Parvovirus in dogs is a serious and deadly disease. Dog parvovirus attacks the lining of the intestine causing severe vomiting, diarrhea and dehydration. Sam Meisler DVM, a small animal veterinarian, discussed parvovirus in dogs, how it affects your dog and how it is treated.
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Parvovirus in Dogs
Dog Parvovirus is a very, very deadly disease that enters ground or their paws. The parvovirus goes directly to the intestine and multiplies destroying the intestinal lining that Dog Parvovirus is a very, very deadly disease that enters takes five days to grow back. Without the intestinal lining, your dog has no method for digesting and a weakened intestinal wall is at risk to bacteria intrusion, will bleed and become inflamed.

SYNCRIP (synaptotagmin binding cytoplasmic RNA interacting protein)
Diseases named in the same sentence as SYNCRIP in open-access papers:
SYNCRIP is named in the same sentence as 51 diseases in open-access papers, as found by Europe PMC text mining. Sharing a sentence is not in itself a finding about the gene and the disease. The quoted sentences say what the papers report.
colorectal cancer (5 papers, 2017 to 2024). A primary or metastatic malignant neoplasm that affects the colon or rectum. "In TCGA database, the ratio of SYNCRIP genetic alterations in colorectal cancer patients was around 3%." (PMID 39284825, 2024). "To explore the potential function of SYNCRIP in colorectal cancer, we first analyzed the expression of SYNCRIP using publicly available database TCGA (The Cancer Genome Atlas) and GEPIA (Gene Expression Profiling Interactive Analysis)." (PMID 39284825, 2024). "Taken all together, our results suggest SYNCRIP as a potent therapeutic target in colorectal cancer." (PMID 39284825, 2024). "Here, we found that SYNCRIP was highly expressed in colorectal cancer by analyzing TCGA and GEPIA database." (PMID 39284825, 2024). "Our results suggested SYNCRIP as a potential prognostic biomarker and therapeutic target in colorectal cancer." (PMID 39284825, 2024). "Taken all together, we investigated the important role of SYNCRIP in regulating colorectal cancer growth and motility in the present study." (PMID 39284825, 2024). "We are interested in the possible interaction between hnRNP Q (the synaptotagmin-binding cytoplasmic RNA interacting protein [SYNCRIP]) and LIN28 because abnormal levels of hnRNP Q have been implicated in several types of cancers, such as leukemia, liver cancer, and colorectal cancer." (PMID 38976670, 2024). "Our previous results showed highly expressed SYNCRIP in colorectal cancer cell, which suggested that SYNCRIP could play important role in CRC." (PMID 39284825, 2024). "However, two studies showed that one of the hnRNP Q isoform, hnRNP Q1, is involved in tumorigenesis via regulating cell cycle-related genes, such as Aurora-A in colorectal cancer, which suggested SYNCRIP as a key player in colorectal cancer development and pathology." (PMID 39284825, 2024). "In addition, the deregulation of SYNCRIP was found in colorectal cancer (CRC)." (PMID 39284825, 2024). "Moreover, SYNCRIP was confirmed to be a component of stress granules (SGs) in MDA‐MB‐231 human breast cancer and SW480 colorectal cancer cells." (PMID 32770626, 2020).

Dog parvovirus symptoms usually include severe vomiting and diarrhea, often with blood in it and with a blood-bleachy smell. Vets can often recognize the presence of parvovirus just by the smell alone. Dogs will become seriously dehydrated, bacteria infected (septic), and lose electrolytes. Electrolytes are very important to nerve conduction, regulating heartbeat, and muscle contraction. Dogs have been known to die from cardiac arrest because their potassium level was too low.
Parvo is a deadly disease but most dogs, if treated aggressively, can survive. To diagnose, the first test to perform is a stool test for dog parvovirus antigen. Blood work will check the electrolytes and allow the vet to determine a prognosis depending on the white blood count. Fluid therapy, and sometimes nutrition therapy, is given to keep the pet hydrated. Drugs to decrease vomiting as well as antibiotics can also be administered. The goal is to support the dog through the five-day period until the intestinal lining regenerates. Treatment is very expensive, time consuming, messy, and isolating. Home treatment of parvovirus in dogs is possible but carries a much poorer prognosis if vet treatment is beyond your budget.
- Sam Meisler DVM
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